Glystrida (γλυστρίδα) is one of the summer staples in the vegetable market here in Greece as I mentioned in my previous post, Summer Tsigarista. It is primarily eaten raw in salads, but can be stewed with other vegetables, beans, grains, meat and fish. However it is prepared, glystrida is a ‘slippery’ (the meaning of the Greek name) succulent that needs to be fresh or thorughly cooked – nothing inbetween.

Purslane is the common name in English for the same green. It is botanically known as Portulaca oleracea with a world-wide distribution, but thought to have originated in India. There are other commn English names such as pigweed, little hogweed, duckweed, red root, pursley, moss rose. Many cultures make culinary use of this common green. It is called verdolaga in Spanish, semizotu in Turkish, portulak in Russian, ma chi xian in Chinese, khorfeh in Persian, baldroegas in Portuguese, Luni-bhaji in Gujarati Indian (said to be Gandhi’s favourite vegetable).


Purslane is an unassuming annual succulant that grows like a weed – and for the most part IS a weed that is foraged. Many natural health benefits have been attributed to purslane – a source of omega-3 fatty acids, high in vitamins and minerals, a possible antioxidant. Above all, it has a lovely fresh taste.


Purslane Risotto
My (very liberal) interpretation of a classic Turkish recipe, Domatesli Semizotu, a stew of purslane and tomatoes – sometimes made with the addition of rice.

  • 1 onion
  • 2 Tablespoons olive oil
  • 250g risotto rice
  • 200ml white wine
  • 250 to 300g purslane
  • 2 dried red chillies (pepperoncini)
  • 500ml vegetable broth
  • Salt & Pepper
  • small bunch of mint
  • 2 medium size tomatoes
  • 30g freshly grated Greek Kefalotyri or Parmesan cheese

Prepare your ingredients by chopping the onion finely, cleaning and coarsely chopping the purslane (removing & discarding any large tough stems), skin and chop the tomatoes, and finely chop the mint. Meanwhile, put the stock into a saucepan and bring to a simmer.

Sauté the onion in the olive oil in a wide pot on medium heat. When they are softened and translucent, add the rice. Stir to coat the rice with the oil, then add the wine. Stir and let the rice absorb most of the liquid.

Add the purslane. Chop and add the chillies. Adding a ladle (approximately 1/2 cup) of stock at a time, continue cooking, stirring occasionally and letting the rice absorb the stock. The purslane will wilt and soften.

When the stock is finished and absorbed by the rice, test to see if the rice is cooked by biting into a grain. It should be firm, but not hard. Add the tomatoes and mint, stir. Adjust seasoning by adding salt and pepper. Let the tomatoes get a bit soft (a few minutes), then add the grated Parmesan cheese. Stir to allow the cheese to melt and then serve.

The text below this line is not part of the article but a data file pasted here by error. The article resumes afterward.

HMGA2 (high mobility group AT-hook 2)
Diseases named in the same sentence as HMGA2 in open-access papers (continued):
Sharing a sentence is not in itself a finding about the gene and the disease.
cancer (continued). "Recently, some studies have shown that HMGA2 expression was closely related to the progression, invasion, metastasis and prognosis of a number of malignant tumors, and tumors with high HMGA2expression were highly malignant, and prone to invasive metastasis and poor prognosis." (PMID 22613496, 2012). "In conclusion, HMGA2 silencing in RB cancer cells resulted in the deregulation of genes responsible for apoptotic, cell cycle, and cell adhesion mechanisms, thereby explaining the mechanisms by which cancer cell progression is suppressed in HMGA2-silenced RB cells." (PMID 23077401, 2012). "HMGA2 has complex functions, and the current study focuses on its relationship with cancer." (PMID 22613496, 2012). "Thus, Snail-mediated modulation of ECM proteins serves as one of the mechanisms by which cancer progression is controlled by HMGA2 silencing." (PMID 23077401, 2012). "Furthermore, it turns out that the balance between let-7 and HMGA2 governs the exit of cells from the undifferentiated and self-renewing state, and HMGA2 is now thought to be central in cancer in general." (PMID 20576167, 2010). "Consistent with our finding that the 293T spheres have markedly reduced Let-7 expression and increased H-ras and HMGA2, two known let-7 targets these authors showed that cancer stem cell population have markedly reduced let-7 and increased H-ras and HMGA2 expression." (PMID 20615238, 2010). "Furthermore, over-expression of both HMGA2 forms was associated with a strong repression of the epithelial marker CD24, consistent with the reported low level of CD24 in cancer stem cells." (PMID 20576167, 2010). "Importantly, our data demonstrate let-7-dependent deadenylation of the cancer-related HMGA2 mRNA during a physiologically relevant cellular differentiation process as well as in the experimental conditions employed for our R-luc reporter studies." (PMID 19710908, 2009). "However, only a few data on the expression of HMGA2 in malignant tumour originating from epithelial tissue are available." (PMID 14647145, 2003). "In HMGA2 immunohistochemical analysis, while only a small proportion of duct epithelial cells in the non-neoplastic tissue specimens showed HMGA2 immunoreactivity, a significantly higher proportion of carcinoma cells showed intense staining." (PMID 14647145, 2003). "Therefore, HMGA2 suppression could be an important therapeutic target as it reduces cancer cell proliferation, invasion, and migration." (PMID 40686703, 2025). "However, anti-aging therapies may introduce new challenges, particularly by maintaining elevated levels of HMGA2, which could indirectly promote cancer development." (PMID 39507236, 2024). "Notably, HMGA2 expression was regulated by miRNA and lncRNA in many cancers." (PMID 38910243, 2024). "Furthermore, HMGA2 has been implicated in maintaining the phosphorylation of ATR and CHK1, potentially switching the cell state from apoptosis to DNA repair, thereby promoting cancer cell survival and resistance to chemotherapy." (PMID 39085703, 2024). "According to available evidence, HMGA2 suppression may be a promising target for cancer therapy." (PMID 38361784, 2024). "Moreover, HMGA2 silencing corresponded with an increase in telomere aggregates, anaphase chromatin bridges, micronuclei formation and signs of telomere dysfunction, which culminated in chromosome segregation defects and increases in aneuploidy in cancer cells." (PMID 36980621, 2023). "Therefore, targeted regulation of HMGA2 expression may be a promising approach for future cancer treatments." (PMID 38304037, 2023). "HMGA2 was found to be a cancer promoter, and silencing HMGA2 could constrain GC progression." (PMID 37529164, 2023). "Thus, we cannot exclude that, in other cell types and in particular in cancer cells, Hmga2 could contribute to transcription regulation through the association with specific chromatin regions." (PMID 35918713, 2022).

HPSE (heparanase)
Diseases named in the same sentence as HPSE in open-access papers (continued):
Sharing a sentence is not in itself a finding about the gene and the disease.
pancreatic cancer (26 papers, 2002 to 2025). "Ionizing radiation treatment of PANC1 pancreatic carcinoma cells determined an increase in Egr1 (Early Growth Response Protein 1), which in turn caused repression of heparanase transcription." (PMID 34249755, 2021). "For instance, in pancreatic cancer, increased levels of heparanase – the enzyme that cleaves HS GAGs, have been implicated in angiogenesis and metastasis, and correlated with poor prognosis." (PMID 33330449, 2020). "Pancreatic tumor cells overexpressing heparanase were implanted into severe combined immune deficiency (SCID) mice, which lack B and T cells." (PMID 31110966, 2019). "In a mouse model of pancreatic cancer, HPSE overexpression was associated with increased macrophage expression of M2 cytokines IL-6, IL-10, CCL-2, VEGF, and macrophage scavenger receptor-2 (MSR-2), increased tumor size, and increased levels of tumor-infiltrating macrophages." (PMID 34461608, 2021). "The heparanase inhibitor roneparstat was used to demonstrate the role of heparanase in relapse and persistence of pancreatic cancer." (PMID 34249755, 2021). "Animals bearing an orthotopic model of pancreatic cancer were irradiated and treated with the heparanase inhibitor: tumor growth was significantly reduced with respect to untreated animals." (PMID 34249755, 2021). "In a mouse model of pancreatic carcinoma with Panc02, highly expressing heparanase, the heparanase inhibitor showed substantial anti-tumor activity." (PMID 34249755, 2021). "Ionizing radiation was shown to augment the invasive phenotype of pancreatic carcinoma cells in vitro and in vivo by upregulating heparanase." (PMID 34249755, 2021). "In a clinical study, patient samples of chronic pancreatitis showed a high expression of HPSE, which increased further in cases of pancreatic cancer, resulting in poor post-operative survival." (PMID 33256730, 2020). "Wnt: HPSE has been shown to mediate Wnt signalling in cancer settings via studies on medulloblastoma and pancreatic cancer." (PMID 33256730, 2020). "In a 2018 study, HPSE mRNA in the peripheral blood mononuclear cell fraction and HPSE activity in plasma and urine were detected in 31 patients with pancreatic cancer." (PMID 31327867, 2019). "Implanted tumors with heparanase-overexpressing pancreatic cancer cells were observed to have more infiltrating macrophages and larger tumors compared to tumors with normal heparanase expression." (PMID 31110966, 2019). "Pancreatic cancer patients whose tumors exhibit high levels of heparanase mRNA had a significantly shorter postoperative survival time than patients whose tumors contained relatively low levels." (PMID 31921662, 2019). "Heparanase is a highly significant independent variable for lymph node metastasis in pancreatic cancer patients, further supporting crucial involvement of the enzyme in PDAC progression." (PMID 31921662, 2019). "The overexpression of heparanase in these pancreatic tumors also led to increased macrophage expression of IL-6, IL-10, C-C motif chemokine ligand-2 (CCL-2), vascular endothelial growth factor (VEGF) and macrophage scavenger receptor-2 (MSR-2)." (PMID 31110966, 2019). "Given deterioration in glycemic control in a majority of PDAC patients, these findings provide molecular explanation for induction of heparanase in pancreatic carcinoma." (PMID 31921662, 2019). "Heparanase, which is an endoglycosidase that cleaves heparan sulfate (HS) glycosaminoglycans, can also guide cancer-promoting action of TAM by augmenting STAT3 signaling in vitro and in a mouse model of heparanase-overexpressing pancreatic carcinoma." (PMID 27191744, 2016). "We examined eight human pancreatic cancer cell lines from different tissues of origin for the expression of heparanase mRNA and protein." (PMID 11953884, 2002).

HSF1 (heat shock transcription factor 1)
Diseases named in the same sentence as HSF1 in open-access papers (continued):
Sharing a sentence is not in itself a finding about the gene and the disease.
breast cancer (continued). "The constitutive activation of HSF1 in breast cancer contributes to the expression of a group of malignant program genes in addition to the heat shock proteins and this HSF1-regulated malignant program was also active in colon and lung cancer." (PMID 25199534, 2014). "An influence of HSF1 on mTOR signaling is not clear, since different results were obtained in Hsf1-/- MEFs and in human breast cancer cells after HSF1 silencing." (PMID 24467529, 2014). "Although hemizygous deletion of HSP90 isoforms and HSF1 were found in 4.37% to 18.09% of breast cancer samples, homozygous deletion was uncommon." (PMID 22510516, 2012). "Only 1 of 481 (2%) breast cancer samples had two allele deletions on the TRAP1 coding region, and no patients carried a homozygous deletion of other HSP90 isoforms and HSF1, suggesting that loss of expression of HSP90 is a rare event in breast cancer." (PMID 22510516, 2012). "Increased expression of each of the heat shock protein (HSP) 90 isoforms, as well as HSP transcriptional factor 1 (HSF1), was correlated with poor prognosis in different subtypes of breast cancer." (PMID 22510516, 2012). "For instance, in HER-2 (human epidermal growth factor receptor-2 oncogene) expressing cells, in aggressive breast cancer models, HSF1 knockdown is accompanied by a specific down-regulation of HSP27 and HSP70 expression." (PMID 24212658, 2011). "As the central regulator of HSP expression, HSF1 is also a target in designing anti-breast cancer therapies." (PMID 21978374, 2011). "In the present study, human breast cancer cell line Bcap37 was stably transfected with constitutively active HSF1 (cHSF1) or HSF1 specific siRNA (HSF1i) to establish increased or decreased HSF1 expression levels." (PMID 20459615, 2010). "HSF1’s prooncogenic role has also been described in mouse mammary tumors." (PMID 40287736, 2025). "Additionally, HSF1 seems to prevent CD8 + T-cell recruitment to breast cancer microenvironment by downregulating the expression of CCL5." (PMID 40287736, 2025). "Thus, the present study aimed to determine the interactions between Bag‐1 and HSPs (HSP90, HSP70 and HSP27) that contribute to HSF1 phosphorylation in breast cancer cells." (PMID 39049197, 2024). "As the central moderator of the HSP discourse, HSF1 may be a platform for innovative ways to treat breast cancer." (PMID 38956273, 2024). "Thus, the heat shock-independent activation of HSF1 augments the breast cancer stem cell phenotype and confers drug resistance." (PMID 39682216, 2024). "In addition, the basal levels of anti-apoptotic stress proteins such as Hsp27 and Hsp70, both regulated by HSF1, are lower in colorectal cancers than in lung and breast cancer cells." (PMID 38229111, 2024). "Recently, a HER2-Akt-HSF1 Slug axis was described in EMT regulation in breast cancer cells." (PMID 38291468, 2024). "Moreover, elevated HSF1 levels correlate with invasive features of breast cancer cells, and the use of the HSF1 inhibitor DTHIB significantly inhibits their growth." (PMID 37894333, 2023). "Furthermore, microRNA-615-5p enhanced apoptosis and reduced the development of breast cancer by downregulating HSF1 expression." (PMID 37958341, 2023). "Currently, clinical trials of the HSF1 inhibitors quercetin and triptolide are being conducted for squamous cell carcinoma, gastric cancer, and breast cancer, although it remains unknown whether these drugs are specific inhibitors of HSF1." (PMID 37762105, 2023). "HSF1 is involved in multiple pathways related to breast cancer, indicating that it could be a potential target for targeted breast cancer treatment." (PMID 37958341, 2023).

* * *

There is a saying in Greek that people who eat too much γλυστρίδα talk too much, that is, the slippery green has loosened their tongues.


  1. I have noticed purslane in the markets at home but have never grown it. might add it to my garden this year as it sounds very healthy, given the properties you mention. That risotto looks very tasty.


    • It is a weed for a reason. It will seed all over the place. Just saying so you will be prepared once you start growing it! Try it first. My sister in the US says it is making a big hit there as well. Who knows, might be a new trend.


      • I have had it in Australia but thanks for the hint- I don;t want to plant something that will be invasive. As it is , the wild version of rocket pops up everywhere.


  2. Ys, purslane is making it big here and I see it in all of the farmers markets. I also see it growing along the side of my garage and in my lawn. I’d harvest it but did I mention I have a dog? I think you get the idea, Debi. I do like the idea of your risotto, though. I just might purchase some purslane from the market and give it a try. I promise not to smile as I carry my purchase past its wild cousins in my yard. 🙂

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    • Those dogs! Well, even though I do love to forage, I, too would purchase it in the market if I had a dog (or cat for that matter). We have a market seller here who sells wild greens he gathers from his gardens and is always assuring customers that it is freee of dogs and cats. Try the purslane and let us know what you think.


  3. Hi Debi, it is a weed at my place but I don’t eat it as I am not sure whether it is the right variety and whether all varieties are edible. Maybe there is only one variety – that shows how little I know about it.


    • I have no idea if there are different varieties. I only forage things I am certain about – usually by asking someone who knows. Since I don’t have this source of knowledge here in Athens, I buy it in our market. Maybe you know someone who forages? Even if you don’t, I’ve been told in comments to this post that it available in markets in Australia as well as in the US. It is worth a try if you can get hold if it.


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